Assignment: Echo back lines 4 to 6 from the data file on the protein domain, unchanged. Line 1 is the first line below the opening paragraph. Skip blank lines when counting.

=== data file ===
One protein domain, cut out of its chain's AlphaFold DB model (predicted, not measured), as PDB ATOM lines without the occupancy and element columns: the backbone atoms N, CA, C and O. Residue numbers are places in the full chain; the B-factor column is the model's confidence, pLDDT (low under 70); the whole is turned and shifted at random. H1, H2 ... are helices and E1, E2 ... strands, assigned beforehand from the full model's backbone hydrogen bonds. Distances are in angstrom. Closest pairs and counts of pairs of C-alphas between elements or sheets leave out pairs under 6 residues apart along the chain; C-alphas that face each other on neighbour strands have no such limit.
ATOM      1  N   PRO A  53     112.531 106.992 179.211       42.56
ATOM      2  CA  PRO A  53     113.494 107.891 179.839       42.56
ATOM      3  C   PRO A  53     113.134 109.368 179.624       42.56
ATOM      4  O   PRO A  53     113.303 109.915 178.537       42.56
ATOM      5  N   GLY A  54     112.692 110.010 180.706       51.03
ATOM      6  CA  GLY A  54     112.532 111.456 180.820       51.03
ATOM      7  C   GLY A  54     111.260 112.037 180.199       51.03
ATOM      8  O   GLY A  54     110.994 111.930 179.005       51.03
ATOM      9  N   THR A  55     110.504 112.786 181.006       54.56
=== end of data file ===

ATOM      4  O   PRO A  53     113.303 109.915 178.537       42.56
ATOM      5  N   GLY A  54     112.692 110.010 180.706       51.03
ATOM      6  CA  GLY A  54     112.532 111.456 180.820       51.03